A white winter hymn

(From Farmers’ Almanac)

I tell a winter’s tale of a much awaited
long December and a longer January
I dream of the biting, moaning wind
ice cold and stiff feet-hands, blush pink nose.

When lazy, silvery ponderous puffs pervade
and heavy, grey, lumbering smoke collides with them
a hazy shade of winter are days
but I’ve got my love to keep me warm!

Since exquisite, feathery flakes do elude me
I leave no soggy, muddy footprints in the snow
I cannot sing of cold weather blues
‘my love is winter’ is my anthem!

Written for dVerse poetics. Today’s host, Lillian, has shared a list of winter songs and asked us to use atleast two in our verse. The songs are listed below. I have used those in italics.

A Hazy Shade of Winter (Simon and Garfunkel)
A Long December (Counting Crows)
A Winter’s Tale (Queen — and also The Moody Blues)
Cold Weather Blues (Muddy Waters)
Footprints in the Snow (Bill Monroe)
If We Make It Through December (Merle Haggard)
I’ve Got My Love to Keep Me Warm (Billie Holiday)
Let It Go (Idina Menzel)
Love Like Winter (AFI)
My Love Is Winter (The Smashing Pumpkins Oceania)
Roses from Snow (Emmylou Harris)
The Hounds of Winter (Sting)
Trapped Under Ice (Metallica)
When It’s Cold, I’d Like to Die (Moby)
Winter Things (Ariana Grande)
White Winter Hymnal (Fleet Foxes)

Also written for Eugi’s moonwashed musings weekly prompt.

I have also used words from Jane’s random word generator.


One of six seasons

Huddled in coarse blankets, with a bonfire and a handheld lantern for company, getting-chilled-to-the-marrow farmers keep a vigil on their standing crops, ready for harvesting any day. It is the shishir ritu, (शिशिर ऋतु) the winter season,( sekki) one of the six seasons of India and the coldest. Shishir means dew or precipitation. This time of the year is usually the foggiest or should I say the smoggiest! 

The month of magh(माघ), from mid Jan to mid Feb, is the eleventh month in the Hindu calendar. Each lunar month is further divided into two phases,(पक्ष) paksha.The bright phase (शुक्लपक्ष) shuklapaksha, lasts from new moon to the full moon. Whereas the dark phase (कृष्ण पक्ष) krishnapaksha, lasts from the full moon to the new moon. We are now in the krishnapaksha or the minor season (kō). It is marked by slightly warmer days but chillier nights.

Sun plays hide and seek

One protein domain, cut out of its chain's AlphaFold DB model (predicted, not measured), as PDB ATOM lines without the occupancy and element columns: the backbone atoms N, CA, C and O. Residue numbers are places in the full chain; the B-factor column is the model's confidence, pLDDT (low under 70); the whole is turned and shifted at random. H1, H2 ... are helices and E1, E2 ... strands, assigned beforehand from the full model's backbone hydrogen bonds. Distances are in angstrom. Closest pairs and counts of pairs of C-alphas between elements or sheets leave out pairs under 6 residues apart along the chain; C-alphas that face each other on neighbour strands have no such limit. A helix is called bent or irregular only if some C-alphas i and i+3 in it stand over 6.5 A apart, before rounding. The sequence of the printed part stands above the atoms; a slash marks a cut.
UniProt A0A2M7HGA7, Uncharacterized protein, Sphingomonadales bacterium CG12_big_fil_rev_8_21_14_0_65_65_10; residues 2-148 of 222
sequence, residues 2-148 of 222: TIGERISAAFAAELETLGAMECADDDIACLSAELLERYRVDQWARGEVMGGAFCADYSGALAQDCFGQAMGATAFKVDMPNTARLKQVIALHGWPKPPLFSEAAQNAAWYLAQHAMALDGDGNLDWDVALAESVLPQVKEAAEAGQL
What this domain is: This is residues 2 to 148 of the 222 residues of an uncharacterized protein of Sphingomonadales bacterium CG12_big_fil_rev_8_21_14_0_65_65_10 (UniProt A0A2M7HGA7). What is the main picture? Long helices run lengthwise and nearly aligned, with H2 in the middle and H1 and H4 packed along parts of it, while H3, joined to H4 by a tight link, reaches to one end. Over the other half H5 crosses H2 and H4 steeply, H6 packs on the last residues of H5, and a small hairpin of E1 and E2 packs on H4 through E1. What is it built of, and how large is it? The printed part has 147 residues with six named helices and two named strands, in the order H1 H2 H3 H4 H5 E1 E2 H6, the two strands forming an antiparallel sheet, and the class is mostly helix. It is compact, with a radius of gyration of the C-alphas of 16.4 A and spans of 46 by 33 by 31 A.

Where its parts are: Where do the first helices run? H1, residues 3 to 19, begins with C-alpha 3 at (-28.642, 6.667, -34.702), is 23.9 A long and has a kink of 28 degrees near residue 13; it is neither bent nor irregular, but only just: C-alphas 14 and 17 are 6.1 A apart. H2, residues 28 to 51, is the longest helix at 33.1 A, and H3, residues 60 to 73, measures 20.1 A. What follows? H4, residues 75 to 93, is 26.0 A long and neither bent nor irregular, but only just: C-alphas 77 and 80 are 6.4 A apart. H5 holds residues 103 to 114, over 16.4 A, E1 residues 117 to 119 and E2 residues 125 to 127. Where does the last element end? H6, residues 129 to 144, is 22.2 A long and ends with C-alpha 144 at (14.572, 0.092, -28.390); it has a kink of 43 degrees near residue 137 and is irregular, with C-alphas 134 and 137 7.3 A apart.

we shiver and sweat by turns
season of illness

The weather especially during this time can be very unpredictable. It can get very warm in the sun but indoors remain chilly thus often leading to sniffles and cold.

But I, as a homemaker-poet, have my own ways to deal with this. Ginger-lemon tea works very well to combat colds and coughs. The sights, sounds and smells that surround me in the capital city are my inspiration. My simple joys and woes translate into verses.

Seasonal produce is always better than out of season exotics. Mackerel is available in abundance and is best had drenched in spices and then baked to a lip-smacking deliciousness.

Baked mackerel

Greens are the mainstay of all meals. From mustard greens, spinach, dill, onion flower stalks to bathua there are plenty of local varieties to choose from. Then there are beetroots, bell peppers, carrots, cauliflowers, turnips and so on. Moreover we now locally grow broccoli, celery, asparagus and more. A favourite of north Indians is gajar ka halwa (गाजर का हलवा) or a dessert made of carrots and milk slow cooked for hours.

Gajar ka halwa (carrot helva)

We also have a plethora of winter fruits from oranges, kinnow, grapes (black and green), guavas, cape gooseberries and more.

Cape gooseberries

One of the major festivals of krishnapaksha is Saraswati puja or Basant Panchami, which falls on 5th February this year. It marks the birth of Saraswati, the goddess of learning and knowledge.

The twelfth month, phalgun (फाल्गुन ) begins in the next kō and has two major festivals Shivratri and Holi.

Written for dVerse. Today’s host, Li, says:

The format for each  is as follows:
•the title of the Major Season or Sekki
•outline why it is called that
•the title of the micro-season or kō
•outline why it is called that
•write a haiku that speaks to the kō
•include insider information on the haiku and include information about the poet (you)
•seasonal fish, information about it, and including ways to prepare it
•seasonal vegetable, information about it, and ways to prepare it
•seasonal activity, often including the holiday or tradition involved, etc.
•a preview of coming attractions for the next kō

In addition, there are images of artwork, drawings, photographs, etc. of the highlighted

Your challenge, if you choose to accept it, is to create your own major season and then a micro-season, or kō within it using the format above.

I have tried my best to give the correct information. If any of my compatriots find something amiss, please let me know in comments.

Fuzzy warmth (a haibun)

It’s the season of mellowness in the northern plains of India. Of snuggling in quilts and lazy mornings. Of pashminas and knitting. Of pickling and sunning.

The trees clothed in tattered leaves stand forlornly, the shrubs cling on to their leaves stubbornly. The temperatures are cold enough to take out the woolies and barring a few days of sunless shivering, it is a great time to be outdoors in the benign sunshine.

It is also the season of gastronomic gratification. Winter greens and lush coloured vegetables in abundance in the markets are any epicurean’s delight. Moreover the humble peanuts, seasame seeds and jaggery confections are everyone’s favourite munchies. Needless to say, hot, piping chai is the preferred beverage.  

The haze we thought fog
actually smog, marring
the winter skyscape

Written for dVerse. Today’s host, Frank, says: Let’s warm ourselves up by writing about winter! Write a haibun about this chill season.